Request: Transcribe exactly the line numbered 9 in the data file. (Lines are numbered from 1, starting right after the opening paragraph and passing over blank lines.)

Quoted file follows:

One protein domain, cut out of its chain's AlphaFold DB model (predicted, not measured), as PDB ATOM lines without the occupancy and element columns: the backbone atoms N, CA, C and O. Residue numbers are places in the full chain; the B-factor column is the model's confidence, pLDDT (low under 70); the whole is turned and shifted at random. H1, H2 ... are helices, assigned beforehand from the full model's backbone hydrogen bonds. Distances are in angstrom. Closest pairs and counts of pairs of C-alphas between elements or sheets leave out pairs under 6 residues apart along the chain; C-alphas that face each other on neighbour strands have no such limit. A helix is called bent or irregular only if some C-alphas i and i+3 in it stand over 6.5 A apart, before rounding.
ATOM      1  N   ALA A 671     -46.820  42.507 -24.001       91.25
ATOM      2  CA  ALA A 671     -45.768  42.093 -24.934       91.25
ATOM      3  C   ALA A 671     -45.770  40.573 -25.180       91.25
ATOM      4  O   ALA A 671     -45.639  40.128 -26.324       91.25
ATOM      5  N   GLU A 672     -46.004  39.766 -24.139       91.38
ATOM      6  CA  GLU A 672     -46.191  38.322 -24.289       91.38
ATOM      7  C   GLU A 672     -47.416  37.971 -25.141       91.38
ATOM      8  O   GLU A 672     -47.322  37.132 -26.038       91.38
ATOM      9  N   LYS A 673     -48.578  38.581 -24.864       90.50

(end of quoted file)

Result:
ATOM      9  N   LYS A 673     -48.578  38.581 -24.864       90.50